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Pelican Trade Deadline Recap

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Taking a look at the two trades that went down now that we have more information.

Steve Mitchell-USA TODAY Sports

Now that the dust is beginning to settle we can take a look at everything the Pelicans did yesterday more clearly. Dell Demps actually swung two different trades. The first, primarily for Norris Cole from the Miami Heat, we have covered from two different angles already. Oleh has what Cole may bring to the Pelicans in the next 29 games here. I took a look at what the trade deadline maneuvers might mean for the future in this post.

There was another trade, with the Oklahoma City Thunder. New Orleans Advocate reporter Scott Kushner was the first to report the trade while Royce Young of ESPN confirmed it later. Here is the Pelicans press release on the trade for Ish Smith. That move put the roster at 16 players. Shortly after the Pelicans announced that Smith would be waived.

The trade for Norris Cole, Justin Hamilton, and Shawne Williams took longer to solidify as each were initially reported to be on their way to Phoenix. The press release announcing the trade can be found here. Pelicans.com writer Jim Eichenhofer has published pieces on Norris Cole (here) and Justin Hamilton (here) already this morning. Cole sticking around was a given, Hamilton will as well. There is still not any official word on Williams although Adrian Wojnarowski reported he would be bought out soon after the trade was announced.

Credits and Debits

So let's have a look at everything that changed hands in terms of the Pelicans yesterday.

Credits: Norris Cole, Justin Hamilton, Ish Smith (bought out), Shawne Williams (reported to be bought out soon), rights to Latavious Williams, 2015 Second Round Pick from OKC, cash considerations (from Miami), cash considerations (from OKC)

Debits: John Salmons, 2016 Second Round Pick to OKC

Latavious Williams is the first player ever to go straight from high school to the D-League. He is currently 25 years old and playing for Bilbao Basket in Spain according to his Wikipedia page. Euroleague.net has no statistics for him this season. Dell Demps has a history of bringing older Americans back from Europe; Brian Roberts was 27 when he came to New Orleans. However, Williams is unlikely to contribute to the Pelicans anytime soon. Expect him to be on the summer league team in July.

Justin Hamilton is an interesting case. He's now a center on a team with plenty of them in Omer Asik, Alexis Ajinca, and Jeff Withey. Since he went to LSU there will undoubtedly be a portion of the fan base who clamors for him to be utilized. I just don't see it.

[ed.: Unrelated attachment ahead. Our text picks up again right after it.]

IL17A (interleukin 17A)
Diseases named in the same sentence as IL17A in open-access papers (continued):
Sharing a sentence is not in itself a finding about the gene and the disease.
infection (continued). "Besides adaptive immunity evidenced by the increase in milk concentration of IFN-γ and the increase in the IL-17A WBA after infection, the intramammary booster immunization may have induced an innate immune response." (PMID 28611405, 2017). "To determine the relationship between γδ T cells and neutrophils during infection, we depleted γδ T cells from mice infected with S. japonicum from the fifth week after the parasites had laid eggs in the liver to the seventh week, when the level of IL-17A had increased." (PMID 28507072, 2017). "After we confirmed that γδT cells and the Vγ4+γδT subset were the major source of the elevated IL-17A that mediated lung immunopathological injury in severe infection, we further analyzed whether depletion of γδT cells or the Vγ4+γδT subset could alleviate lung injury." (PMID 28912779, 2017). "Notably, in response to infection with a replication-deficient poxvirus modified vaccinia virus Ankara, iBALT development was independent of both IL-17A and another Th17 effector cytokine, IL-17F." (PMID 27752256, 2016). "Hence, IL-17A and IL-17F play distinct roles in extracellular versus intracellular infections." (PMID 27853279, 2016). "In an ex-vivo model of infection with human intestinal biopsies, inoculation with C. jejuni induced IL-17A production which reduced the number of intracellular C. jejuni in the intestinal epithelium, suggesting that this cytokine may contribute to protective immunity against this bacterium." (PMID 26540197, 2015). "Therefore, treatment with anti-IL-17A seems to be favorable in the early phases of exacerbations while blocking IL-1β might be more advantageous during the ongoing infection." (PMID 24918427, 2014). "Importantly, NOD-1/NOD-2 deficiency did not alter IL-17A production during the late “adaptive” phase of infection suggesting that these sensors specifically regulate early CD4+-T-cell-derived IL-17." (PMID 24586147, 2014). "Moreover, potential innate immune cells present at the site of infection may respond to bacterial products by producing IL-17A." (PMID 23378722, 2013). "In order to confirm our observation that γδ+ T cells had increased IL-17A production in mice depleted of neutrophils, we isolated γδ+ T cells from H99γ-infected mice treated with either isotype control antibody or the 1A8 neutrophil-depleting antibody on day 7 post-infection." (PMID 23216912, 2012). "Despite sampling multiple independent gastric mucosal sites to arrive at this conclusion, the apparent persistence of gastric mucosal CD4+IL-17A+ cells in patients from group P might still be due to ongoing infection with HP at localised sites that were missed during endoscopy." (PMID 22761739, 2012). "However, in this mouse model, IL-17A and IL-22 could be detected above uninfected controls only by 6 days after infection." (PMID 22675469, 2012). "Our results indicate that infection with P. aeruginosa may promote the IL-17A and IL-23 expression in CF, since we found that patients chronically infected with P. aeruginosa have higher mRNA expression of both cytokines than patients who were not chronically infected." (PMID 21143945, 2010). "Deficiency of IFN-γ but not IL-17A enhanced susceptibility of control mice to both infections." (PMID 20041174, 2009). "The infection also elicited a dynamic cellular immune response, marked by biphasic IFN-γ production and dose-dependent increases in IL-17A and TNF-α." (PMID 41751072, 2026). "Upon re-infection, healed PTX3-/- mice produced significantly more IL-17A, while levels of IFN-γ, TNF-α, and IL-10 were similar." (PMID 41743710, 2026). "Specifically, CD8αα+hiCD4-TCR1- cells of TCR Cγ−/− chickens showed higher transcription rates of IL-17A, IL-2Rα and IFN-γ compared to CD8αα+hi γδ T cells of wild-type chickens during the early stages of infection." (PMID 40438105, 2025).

Let's add to our pile, the results of the trade of Quincy Pondexter.

Credits: Quincy Pondexter, 2015 Second Round Pick from Memphis

Debits: Austin Rivers, Russ Smith

Now, with who we know has been bought out here is the final tally.

Credits: Quincy Pondexter, Norris Cole, Justin Hamilton, 2015 2nd Round Pick from Memphis, 2015 2nd Round Pick from OKC (Protected), cash considerations (from Miami), cash considerations (from OKC)

Debits: John Salmons, Austin Rivers, Russ Smith, 2016 2nd Round pick to OKC (Protected)

Grading the Trades

I will not link to the various grades. Suffice to say, all three trades are viewed negatively throughout the media. I will tell you that is a load of crap. The Pelicans received superior assets in each case compared to the ones they sent out.

Of the three NBA players traded out only Russ Smith (potential) had any real value beyond helping salaries match. Quincy Pondexter has already demonstrated his usefulness in just 16 games. Norris Cole, if he can return to his previous form, is an upgrade. If he does not, the Pelicans traded a non-contributing bench player on an expiring contract for another one. Not a downgrade at all. Just not an upgrade.

It appears that every grade, instead, is about if this deal made the Pelicans an immediate playoff contender. Every trade cannot accomplish that goal. Neither of these trade did so and no writer here or at Bourbon Street Shots has insinuated as much. Every upgrade is not a massive one, but is still an upgrade nonetheless. Two of these trades qualify.

The third, the OKC one, is simply Demps making money for his boss because he could. The business side of this franchise is still necessary. In each of the past three years the franchise has increased profitability while decreasing ticket costs. As fans we should see that as a good thing (especially the lower ticket prices!) for the long term viability of the franchise.

Going Forward

Quincy Pondexter is on a steal of a contract. He's going to be here a while. Norris Cole is auditioning for the reserve point guard role, one he admirably filled while in Miami. If he does well it would not shock me if he is retained this summer. Austin Rivers and John Salmons were not going to be here next year at all.

The space between where the Pelicans were at this point last season and being a playoff team (rather than a playoff contender) is vast. A number of people have come into this year in a playoffs or bust mode. I am not one of those people. The measuring stick of success is different for different people.

My personal goals for this season are mostly dashed. Not because of the record, but because my biggest hope was that Jrue Holiday and Anthony Davis would play a ton of minutes together and become the number one and number two (or number one and number three with two to be determined later) options on this team. Despite that, reaching the expected finish by most (43 wins, 10th in the West) is still within reach.

Over the next 29 games I hope the remaining Pelicans can stay roughly healthy and they can win some games. Even the hope for health at this point feels too much to ask.